brain watching


I BEGAN THINKING ABOUT why these scientific methods and the resulting images have such a hold on our imaginations a couple of years ago, when I started shadowing a team of cognitive neuroscientists as they developed a study about the neural and cognitive bases of semantic knowledge. We eventually decided I’d be one of the test subjects. The study, which began late last spring, has given me first-hand experience with the fMRI machine and how data are collected and interpreted into usable results. Scientists are now employing fMRI technology—which has been in practical use since the 1980s—to study a wide range of neurological phenomena: visual perception, object recognition, memory, the effects of stroke and brain injury, depression, schizophrenia, degenerative diseases like Alzheimer’s and Parkinson’s, personality traits, fear, racial attitudes, deception, our relationship to food and sex, how we make financial and political decisions, and so on.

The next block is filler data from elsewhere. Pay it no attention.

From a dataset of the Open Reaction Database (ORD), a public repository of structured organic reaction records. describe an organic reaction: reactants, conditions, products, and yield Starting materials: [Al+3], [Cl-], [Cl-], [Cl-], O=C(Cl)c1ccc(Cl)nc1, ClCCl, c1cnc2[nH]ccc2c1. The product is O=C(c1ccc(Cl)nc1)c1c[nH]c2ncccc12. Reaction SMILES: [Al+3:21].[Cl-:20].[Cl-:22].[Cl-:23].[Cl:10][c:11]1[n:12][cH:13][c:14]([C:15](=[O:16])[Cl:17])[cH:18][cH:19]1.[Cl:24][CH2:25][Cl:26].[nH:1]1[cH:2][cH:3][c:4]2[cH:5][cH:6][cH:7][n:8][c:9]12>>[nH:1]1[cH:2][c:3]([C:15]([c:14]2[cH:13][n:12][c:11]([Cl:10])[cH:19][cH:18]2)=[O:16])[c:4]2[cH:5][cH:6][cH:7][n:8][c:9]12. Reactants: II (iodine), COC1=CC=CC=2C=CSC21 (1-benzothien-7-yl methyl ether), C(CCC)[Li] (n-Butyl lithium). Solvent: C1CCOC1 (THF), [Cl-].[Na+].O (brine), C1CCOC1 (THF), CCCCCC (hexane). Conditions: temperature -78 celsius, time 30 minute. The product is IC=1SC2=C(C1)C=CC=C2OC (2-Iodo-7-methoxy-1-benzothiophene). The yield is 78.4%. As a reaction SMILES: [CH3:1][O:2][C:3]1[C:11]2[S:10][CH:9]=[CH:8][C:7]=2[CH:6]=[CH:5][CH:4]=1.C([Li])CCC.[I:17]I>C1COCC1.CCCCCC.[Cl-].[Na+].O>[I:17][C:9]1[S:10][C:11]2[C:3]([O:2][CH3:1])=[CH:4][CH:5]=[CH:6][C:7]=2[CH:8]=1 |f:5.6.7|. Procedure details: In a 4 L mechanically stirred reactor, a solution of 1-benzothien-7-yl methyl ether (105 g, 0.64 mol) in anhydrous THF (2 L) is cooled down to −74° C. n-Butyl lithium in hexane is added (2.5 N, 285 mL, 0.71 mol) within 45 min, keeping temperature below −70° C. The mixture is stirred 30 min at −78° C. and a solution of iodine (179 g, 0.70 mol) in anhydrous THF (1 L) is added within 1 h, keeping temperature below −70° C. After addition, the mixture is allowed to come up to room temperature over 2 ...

more from Jan Estep at Triple Canopy here.